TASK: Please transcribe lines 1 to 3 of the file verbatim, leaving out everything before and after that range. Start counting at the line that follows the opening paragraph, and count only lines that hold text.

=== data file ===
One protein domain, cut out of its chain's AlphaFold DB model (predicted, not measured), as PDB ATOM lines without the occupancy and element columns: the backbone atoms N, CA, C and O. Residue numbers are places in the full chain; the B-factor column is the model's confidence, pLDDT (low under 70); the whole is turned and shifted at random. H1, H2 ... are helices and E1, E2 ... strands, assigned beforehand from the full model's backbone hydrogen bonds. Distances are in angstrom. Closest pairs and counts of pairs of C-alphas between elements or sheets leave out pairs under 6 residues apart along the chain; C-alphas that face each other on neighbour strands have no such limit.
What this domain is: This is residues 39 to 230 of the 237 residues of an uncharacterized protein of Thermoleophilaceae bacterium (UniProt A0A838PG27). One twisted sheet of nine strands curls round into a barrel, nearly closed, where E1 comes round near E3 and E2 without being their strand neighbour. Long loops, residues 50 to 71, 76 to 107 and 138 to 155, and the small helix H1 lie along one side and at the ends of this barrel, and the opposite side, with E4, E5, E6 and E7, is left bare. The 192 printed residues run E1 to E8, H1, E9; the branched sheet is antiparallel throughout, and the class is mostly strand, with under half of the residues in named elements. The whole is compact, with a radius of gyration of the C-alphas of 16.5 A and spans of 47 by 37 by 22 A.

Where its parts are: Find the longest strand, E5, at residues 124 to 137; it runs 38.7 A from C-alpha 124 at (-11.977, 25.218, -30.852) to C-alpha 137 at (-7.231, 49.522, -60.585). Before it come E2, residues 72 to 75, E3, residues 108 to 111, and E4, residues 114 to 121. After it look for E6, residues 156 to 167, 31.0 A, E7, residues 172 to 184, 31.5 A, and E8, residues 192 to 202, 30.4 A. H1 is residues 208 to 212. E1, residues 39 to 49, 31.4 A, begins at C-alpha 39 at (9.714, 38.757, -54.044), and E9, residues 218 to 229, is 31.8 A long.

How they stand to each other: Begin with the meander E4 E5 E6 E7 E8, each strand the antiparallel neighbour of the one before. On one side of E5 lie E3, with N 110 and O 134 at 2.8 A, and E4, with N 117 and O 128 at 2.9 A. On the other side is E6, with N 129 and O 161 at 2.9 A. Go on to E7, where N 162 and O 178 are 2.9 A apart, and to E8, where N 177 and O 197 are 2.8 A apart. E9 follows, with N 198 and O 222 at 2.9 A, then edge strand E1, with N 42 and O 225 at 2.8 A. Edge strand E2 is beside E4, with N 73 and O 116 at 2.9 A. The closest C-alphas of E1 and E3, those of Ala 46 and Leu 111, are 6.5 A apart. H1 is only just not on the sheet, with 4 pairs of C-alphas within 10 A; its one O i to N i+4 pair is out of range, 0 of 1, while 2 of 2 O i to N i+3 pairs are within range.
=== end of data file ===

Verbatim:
What this domain is: This is residues 39 to 230 of the 237 residues of an uncharacterized protein of Thermoleophilaceae bacterium (UniProt A0A838PG27). One twisted sheet of nine strands curls round into a barrel, nearly closed, where E1 comes round near E3 and E2 without being their strand neighbour. Long loops, residues 50 to 71, 76 to 107 and 138 to 155, and the small helix H1 lie along one side and at the ends of this barrel, and the opposite side, with E4, E5, E6 and E7, is left bare. The 192 printed residues run E1 to E8, H1, E9; the branched sheet is antiparallel throughout, and the class is mostly strand, with under half of the residues in named elements. The whole is compact, with a radius of gyration of the C-alphas of 16.5 A and spans of 47 by 37 by 22 A.

Where its parts are: Find the longest strand, E5, at residues 124 to 137; it runs 38.7 A from C-alpha 124 at (-11.977, 25.218, -30.852) to C-alpha 137 at (-7.231, 49.522, -60.585). Before it come E2, residues 72 to 75, E3, residues 108 to 111, and E4, residues 114 to 121. After it look for E6, residues 156 to 167, 31.0 A, E7, residues 172 to 184, 31.5 A, and E8, residues 192 to 202, 30.4 A. H1 is residues 208 to 212. E1, residues 39 to 49, 31.4 A, begins at C-alpha 39 at (9.714, 38.757, -54.044), and E9, residues 218 to 229, is 31.8 A long.

How they stand to each other: Begin with the meander E4 E5 E6 E7 E8, each strand the antiparallel neighbour of the one before. On one side of E5 lie E3, with N 110 and O 134 at 2.8 A, and E4, with N 117 and O 128 at 2.9 A. On the other side is E6, with N 129 and O 161 at 2.9 A. Go on to E7, where N 162 and O 178 are 2.9 A apart, and to E8, where N 177 and O 197 are 2.8 A apart. E9 follows, with N 198 and O 222 at 2.9 A, then edge strand E1, with N 42 and O 225 at 2.8 A. Edge strand E2 is beside E4, with N 73 and O 116 at 2.9 A. The closest C-alphas of E1 and E3, those of Ala 46 and Leu 111, are 6.5 A apart. H1 is only just not on the sheet, with 4 pairs of C-alphas within 10 A; its one O i to N i+4 pair is out of range, 0 of 1, while 2 of 2 O i to N i+3 pairs are within range.